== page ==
The hottest new cheese region is … the American South?
What counts as a fine aged cheese? Farmsteads and creameries in southern states are experimenting.
This story was excerpted from Saveur.
If you think of cheese from the American South as simply studded with pimento peppers and mixed with mayonnaise, it’s time to get reacquainted with the region’s dairies. Specialty cheesemaking in the South—in states like Georgia, Tennessee, Virginia, and the Carolinas—is on the rise, with many producers inspired by the raw milk farmstead traditions practiced in parts of Europe. Makers are prioritizing the use of local milk and sustainability-focused techniques—and developing an exciting new regional identity.
At its core, cheesemaking is a method of milk preservation, which explains why many of the best cheeses are produced by those who raise the dairy cows themselves or have close proximity and relationships with those who do. Artisans who practice farmstead cheesemaking, according to the American Cheese Society’s definition, produce cheeses that are “primarily made by hand with milk from the farmer’s own herd, or flock, on the farm where the animals are raised.” The use of very fresh milk tends to preserve the flavors of the pasture, imbuing the resulting cheeses with added complexity.
Many, though not all artisan cheesemakers in America practice or have been influenced by farmstead techniques. The tradition of artisan cheesemaking is well established in New England, the Midwest, and California—but the Southern part of the country had not developed as robust of a specialty cheese market. However, the last decade has spurred a decided shift, as the region’s producers continued to hone their craft. Now, a new crop of artisans is contributing innovative and delicious additions to the Southern cheese catalog—and to your cheeseboard.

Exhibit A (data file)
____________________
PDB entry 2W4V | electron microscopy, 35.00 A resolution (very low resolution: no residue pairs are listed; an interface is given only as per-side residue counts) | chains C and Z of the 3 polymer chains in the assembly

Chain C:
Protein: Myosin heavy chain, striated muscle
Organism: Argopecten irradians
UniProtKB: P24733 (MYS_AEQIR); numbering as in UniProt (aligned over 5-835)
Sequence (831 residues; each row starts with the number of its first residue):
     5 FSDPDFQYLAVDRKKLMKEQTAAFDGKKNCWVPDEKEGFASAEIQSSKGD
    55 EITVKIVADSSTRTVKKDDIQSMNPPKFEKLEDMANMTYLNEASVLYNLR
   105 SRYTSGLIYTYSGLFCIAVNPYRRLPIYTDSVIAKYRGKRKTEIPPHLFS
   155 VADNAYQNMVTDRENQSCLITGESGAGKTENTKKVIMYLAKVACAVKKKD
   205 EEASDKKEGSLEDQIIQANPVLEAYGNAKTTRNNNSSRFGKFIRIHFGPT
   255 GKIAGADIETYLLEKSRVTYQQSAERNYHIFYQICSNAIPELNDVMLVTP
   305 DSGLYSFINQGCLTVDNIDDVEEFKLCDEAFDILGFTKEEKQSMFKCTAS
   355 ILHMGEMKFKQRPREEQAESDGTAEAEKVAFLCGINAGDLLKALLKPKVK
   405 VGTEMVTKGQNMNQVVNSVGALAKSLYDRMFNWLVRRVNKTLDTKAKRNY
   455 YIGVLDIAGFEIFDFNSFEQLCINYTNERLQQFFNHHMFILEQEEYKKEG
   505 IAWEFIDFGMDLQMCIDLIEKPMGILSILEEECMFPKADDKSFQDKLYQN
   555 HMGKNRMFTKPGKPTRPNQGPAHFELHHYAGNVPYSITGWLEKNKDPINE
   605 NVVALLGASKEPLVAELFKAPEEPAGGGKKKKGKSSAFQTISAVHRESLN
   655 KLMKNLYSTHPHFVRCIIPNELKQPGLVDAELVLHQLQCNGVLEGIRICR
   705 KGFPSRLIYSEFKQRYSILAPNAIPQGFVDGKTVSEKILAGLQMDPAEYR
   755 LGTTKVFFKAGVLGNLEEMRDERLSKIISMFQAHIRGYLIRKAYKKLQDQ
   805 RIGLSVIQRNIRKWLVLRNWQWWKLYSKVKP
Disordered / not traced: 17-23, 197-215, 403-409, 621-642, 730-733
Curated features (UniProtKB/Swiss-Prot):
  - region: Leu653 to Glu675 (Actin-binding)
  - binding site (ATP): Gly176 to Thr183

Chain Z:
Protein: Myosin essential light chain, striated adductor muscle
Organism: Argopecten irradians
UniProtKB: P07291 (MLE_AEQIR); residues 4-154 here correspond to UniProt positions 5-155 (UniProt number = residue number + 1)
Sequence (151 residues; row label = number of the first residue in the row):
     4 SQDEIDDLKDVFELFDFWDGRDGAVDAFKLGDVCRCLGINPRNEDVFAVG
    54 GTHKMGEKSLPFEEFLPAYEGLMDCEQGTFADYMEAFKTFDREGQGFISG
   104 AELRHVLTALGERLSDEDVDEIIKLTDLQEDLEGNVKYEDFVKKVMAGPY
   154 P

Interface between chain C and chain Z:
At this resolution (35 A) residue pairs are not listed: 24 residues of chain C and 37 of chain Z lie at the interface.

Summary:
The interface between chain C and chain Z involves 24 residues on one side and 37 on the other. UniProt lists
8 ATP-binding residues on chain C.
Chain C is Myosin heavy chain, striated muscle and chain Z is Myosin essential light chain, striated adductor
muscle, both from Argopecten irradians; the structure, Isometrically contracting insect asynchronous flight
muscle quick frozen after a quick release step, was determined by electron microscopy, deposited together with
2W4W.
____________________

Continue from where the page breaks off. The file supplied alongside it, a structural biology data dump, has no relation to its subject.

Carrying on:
Eric Casella and Nora Granger are the husband-and-wife team behind Counter Cheese Caves, a small-scale purveyor in Charleston, South Carolina, that focuses mainly on cheeses made in the American South. The couple met while working at Murray’s Cheese in New York City, and when they decided to open a shop of their own, they wanted to develop a regional focus.
“Eric had previously served as the domestic buyer at Bedford Cheese Shop and had formed relationships with a number of Southern cheesemakers,” Granger explains. “This got the wheels turning that the Southeast was sort of the final frontier of cheesemaking in the country.”
Many artisan cheesemakers seem to share an understanding that if good milk is the backbone of good cheese, good grass is the backbone of good milk. Conventional American dairy farming focuses on grain or hay for livestock feed. In the South, however, many specialty dairies can provide fresh grass as the staple of the animals’ diet. This creates a distinct taste connection to the land itself.
“Although this region is relatively new to cheesemaking, we are not new to farming,” says Jessica Little, board member of the Southern Cheese Guild and co-owner (along with her husband Jeremy) of Sweet Grass Dairy in Thomasville, Georgia. “We Southern cheesemakers already knew that we were able to make delicious and singularly flavored milk from cows that spend the majority of their lives in green pastures due to our mild winters and access to an abundance of water.”